The Bank of England is poised to raise interest rates for the 10th time in succession when its policymakers meet this week in a further squeeze on the finances of mortgage holders and businesses.
Financial markets expect a 0.5 percentage point increase in the central bank’s base rate to 4%, its highest level since the 2008 financial crisis. It comes after nine straight rate increases from the Bank’s monetary policy committee (MPC) since December 2021.
Adding to the pressure on homeowners, the anticipated rate increase also comes as the Bank faces a delicate balancing act between driving high inflation out of the system and the risk that its actions exacerbate an economic downturn.
After the rate increase expected this week, most economists polled by Reuters envisage one more rate rise – to 4.25% in March – while financial markets price in the tightening cycle ending in the middle of this year at 4.5%.
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Threadneedle Street said late last year that Britain stood on the brink of a prolonged recession as the cost of living crisis forces households to cut back on their spending. After a surge in energy bills and the rising cost of a weekly shop, inflation reached 11.1% in October, but fell back slightly to just over 10% in December.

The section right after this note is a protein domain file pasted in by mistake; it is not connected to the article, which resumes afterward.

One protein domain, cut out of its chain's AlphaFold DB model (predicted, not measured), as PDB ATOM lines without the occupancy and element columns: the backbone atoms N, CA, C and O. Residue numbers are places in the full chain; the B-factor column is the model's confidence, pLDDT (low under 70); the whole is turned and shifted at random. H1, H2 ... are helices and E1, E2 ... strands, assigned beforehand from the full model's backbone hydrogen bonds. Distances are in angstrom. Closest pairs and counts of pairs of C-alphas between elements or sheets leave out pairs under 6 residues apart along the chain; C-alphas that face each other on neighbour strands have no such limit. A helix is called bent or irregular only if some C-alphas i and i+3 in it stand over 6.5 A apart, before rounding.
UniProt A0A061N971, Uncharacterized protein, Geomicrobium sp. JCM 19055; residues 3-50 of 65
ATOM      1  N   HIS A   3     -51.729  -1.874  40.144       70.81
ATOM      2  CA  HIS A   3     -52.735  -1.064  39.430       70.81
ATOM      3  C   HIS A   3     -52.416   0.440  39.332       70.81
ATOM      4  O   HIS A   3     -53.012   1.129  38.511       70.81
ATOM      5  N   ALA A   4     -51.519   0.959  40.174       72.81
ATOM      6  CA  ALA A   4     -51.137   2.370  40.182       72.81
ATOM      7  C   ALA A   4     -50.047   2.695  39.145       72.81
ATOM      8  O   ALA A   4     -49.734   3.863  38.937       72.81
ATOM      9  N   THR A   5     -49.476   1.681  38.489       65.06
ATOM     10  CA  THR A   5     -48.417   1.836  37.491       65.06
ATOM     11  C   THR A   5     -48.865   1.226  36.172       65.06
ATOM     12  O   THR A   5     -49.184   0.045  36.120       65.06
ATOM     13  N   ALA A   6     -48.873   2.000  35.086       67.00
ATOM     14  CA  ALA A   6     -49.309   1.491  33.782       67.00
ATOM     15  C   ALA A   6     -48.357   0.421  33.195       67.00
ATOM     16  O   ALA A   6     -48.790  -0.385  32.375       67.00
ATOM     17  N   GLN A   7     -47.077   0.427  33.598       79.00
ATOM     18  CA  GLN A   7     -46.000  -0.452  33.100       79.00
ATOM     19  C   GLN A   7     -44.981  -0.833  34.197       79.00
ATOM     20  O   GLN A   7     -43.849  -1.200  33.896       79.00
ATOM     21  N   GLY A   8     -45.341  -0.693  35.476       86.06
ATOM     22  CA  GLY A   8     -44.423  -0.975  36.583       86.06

Economists have suggested that cooling inflation could help to ease pressure on the Bank for further rate rises. The central bank expected to be close to its peak for pushing up borrowing costs after one of the most aggressive campaigns to tackle inflation for decades.
Official figures, however, showed a stronger-than-expected performance for growth in gross domestic product in November and signs of resilience in the jobs market.
It comes as households come under growing pressure from rate increases, with as many as 2.7 million homeowners with short-term fixed-rate mortgages expected to pay at least £100 a month more to refinance their borrowing at higher rates.
Analysts said the Bank’s nine-member MPC was likely to be split on Thursday, with some members likely to push for a more muscular stance on raising interest rates than others, reflecting uncertainty about how far inflation will fall this year.
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The MPC split three ways in December, with two members – Silvana Tenreyro and Swati Dhingra – voting to end rate increases, while Catherine Mann backed a larger 0.75 percentage point move.
The Bank’s governor, Andrew Bailey, said earlier this month that there could be a rapid fall in inflation this year after a recent drop in wholesale energy prices, but that shortages of workers across the economy could still pose a major risk.
Economists expect the Bank to cut its forecast for inflation to finish the year at 3-4%, down from a previous forecast of 5%.
Paul Hollingsworth, chief European economist for Europe at the French bank BNP Paribas, said: “We still believe that the end of the tightening cycle is nearing. Soon, we expect the MPC to shift from increasing rates to emphasising that rates will need to stay at elevated levels for a long time in order to bring down underlying inflation.”